These Sculptures Are Born of Love

Relationships: An exhibition of sculpture by Fern Cunningham Allen. Presented by The Gallery and The Great Black Art Collection, 303 Columbus Ave., on exhibit through October 1.

by Jeanne Belovitch

Allen's sculptures are born of love. The thirteen pieces in this exhibit speak of her feelings in a language that is sensitive and dramatic.

She says, "I am aware of a life force so great, so overwhelming, that through love, it creates all things. When, like breath flowing through a flute, this force fills my being with passion and persistence, I must submit. Like a musician, I play the notes and a work of art is formed."

Allen molds and carves these feelings into realistic sculptures that express joy, strength, comfort and quiet moments between family members.

In her work Family Totem sculpted from a sizeable piece of wood, Allen gives us a full faced man on one side, a full faced woman on the opposite side, and a young boy and girl beneath their chins. When one walks around the piece and takes in the entire sculpture, there is a clear sense of unity.

Baby Talk done in plaster, expresses that special communication that exists between mother and child. Time seems to stand still as mother and baby look at one another, the baby a mirror of the mother's expression.

Allen has not neglected fathering in her work. The father's custom of throwing a small baby into the air is captured beautifully in Father's Day. A father lying on his back, with his offspring held lovingly in the air is beautifully captured in this bronze piece.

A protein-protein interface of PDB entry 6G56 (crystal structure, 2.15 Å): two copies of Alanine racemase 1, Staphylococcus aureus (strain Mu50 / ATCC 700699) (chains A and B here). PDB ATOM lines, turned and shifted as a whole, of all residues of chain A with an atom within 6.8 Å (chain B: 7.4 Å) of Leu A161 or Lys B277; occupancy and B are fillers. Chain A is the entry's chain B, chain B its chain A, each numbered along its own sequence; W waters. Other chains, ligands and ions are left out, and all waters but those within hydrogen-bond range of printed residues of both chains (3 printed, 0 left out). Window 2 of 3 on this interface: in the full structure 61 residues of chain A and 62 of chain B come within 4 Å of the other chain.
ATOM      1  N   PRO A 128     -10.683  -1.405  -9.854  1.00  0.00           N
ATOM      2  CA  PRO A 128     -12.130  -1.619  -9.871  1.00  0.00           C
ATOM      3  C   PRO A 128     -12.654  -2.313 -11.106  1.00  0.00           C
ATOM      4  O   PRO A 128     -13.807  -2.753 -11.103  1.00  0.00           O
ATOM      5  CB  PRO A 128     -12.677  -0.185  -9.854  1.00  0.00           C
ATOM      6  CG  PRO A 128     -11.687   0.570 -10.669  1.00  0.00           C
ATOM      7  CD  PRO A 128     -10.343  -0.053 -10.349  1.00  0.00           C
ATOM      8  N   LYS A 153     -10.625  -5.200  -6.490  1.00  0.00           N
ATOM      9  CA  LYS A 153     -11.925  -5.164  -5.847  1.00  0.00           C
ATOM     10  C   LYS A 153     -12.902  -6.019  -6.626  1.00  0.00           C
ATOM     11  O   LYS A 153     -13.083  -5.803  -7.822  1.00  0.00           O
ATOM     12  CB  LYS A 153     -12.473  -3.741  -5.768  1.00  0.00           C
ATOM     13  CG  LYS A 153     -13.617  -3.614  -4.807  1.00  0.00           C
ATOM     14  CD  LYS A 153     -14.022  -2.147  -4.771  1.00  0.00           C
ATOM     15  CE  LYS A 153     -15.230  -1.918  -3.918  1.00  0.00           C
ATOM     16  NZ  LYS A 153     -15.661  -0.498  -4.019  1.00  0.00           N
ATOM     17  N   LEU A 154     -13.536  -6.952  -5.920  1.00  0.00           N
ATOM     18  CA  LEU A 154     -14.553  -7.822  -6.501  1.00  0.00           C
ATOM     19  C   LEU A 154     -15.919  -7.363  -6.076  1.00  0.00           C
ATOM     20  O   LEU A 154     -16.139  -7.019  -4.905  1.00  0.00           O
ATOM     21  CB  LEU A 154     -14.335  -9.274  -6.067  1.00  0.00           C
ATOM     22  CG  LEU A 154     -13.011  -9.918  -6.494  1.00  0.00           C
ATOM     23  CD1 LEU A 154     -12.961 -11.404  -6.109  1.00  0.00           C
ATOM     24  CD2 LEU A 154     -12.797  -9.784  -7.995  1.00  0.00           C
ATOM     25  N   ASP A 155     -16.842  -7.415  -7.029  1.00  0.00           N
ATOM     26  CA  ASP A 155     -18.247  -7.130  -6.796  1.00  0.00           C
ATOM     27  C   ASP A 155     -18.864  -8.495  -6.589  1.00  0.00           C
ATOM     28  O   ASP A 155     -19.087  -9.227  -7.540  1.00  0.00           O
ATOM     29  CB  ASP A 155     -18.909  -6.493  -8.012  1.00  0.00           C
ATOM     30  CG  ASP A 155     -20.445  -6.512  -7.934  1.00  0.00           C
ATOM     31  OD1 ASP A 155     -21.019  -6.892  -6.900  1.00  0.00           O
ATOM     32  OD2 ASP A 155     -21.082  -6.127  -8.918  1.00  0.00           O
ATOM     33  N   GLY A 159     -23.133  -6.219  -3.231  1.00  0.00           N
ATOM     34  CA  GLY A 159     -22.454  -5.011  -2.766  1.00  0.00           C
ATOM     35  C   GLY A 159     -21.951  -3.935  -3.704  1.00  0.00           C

In all her work, Allen is exceptionally detailed, even down to the shoe laces of a young boy she sculpted.

Fatigued after a long run, the boy relaxes on a park bench legs sprawled and face looking to the sky with an expression of self-satisfaction..

A departure from Allen's theme is a work of clay titled Cry the Hungry Children. This piece features a mound of skeletal faces and bodies clinging to one another. The work is powerful enough to convey even the "cries and whispers" of these children.

Born in Manhattan, Allen was educated in Alaska, Albany, and L'Ecole des Beaux Arts in Fountainbleau, France. A graduate of Boston University's School of Fine Arts, she has received several notable commissions for public sculptures including Save the Children, cast in concrete for Boston's SummerThing program; Bust of A. Philip Randolph, done in bronze on marble; Josephine St. Pierre Ruffin, an historical cement relief sculpture completed for the Mattapan Arts Council, and My Sister, cast in aluminum for the Black United Fund.

Source: South End News, Boston, MA; 1984